Colorado: Dillon Reservoir dropping fast

Water level still 20 feet higher than during 2002-2003 drought

Even at a low level, Dillon Reservoir still shines at sunrise.
Dillon Reservoir’s water level has dropped to its lowest level since 2007.

By Bob Berwyn

SUMMIT COUNTY — Dillon Reservoir has dropped to its lowest level in about seven years — since May, 2007, when the elevation of the lake surface was at 9,002.21 feet and rising.

The current elevation of the reservoir (9,002.53) feet, is 15 feet below full and about 10 feet below the average elevation for this date, which is about 9,012 feet

Most recently, the reservoir dropped to near the current level in spring of 2009, when it hit 9006.72 just before the start of the runoff season in mid-March.

The current level may seem low, but the water dropped more than 40 feet lower in 2003 during Colorado’s last significant drought, reaching its lowest point on March 18, 2003, at 8,960.86 feet.

The reservoir will continue to drop the next few months, said Bob Steger, Denver Water’s manager of raw water supply, explaining that the combined current outflow through the Roberts Tunnel and the Blue River far exceeds the inflow of the streams that feed the reservoir.

On the shallow west end of Dillon Reservoir, miles of lake bottom are now exposed.

As of Aug. 28, Denver was was diverting about 380 cubic feet per second through the tunnel, with about 53 cfs flowing downstream into the Lower Blue.

The Snake, Blue Tenmile and other minor tributaries combined for an inflow of about 145 cfs for the month of August. The average August inflow is about 270 cfs, Steger said.

At this rate, the reservoir will drop about 12 feet by the end of October. If the weather turns very dry, it could drop another 10 feet; if late summer and fall are wet, the level could be a little higher going into the cold season.

The rate of diversion through the Roberts Tunnel could slow in the next few weeks as lawn watering demands decrease, but the immediate forecast for Denver is for continued hot and dry weather.

Steger said Denver Water plans to operate the tunnel throughout the fall and winter, which won’t affect Keystone’s ability to use some of the water for snowmaking.

Some years the tunnel is shut down for maintenance in the fall and part of the winter, but in many years — 16 of the last 20 — Denver Water continues to divert at least some water during the winter.

it’s going to user demand. By running the Roberts Tunnel, won’t have to take as much out of Cheeseman,” he said.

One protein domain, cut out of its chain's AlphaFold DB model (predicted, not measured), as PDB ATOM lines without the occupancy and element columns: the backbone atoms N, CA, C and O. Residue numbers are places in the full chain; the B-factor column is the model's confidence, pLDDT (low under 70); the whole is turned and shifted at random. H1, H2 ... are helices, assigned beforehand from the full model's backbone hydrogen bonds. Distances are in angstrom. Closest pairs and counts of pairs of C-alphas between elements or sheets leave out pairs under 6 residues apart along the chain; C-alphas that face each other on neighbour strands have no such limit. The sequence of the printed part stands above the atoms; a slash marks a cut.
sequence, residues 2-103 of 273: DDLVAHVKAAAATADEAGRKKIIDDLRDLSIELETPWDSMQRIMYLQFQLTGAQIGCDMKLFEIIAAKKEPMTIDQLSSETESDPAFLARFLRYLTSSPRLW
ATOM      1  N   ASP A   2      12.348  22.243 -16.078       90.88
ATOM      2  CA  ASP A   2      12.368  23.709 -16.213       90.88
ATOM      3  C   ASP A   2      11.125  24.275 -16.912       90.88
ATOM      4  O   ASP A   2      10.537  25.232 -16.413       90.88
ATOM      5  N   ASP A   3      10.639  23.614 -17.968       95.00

Steger said part of the idea is to balance water levels in Dillon Reservoir and the reservoirs on the South Platte River, where flows have been exceptionally low.

“We’re trying to manage system so that we can store as much water as possible during the spring runoff,” he said.

It’s too early to say whether Dillon Reservoir will fill next year.

“It depends what happens between now and next spring. If we have normal or wet weather between now and next spring, then an average 2013 would probably fill the reservoir,” he said. “If we have a dry fall and winter, then we’d probably need a better than average 2013 to completely fill the reservoir.”

Overall, Denver Water currently has 20 percent more water in storage than during the 2002 drought, in part thanks to conservation efforts by Denver Water customers, Steger said, adding that the utility’s storage system is still 79 percent full, compared to the historic median of 92 percent for this date.

Since the 2003 drought, Denver Water customers have cut their per capita water usage significantly. The average per capita use between 1993 and 2001 was about 211 gallons per day; post-drought (2005-2011) the average dropped to about 169 gallons per capita, per day.
Even in this record hot and dry year, with a record number of 90-degree days, Denver Water expects per capita water usage to stay close to that amount. By comparison, the amount was much higher, at about 192 gallons, in 2006, with similarly hot and dry summer.

Published by Bob Berwyn

Environmental journalist covering climate change, forests, water, mountains and biodiversity.

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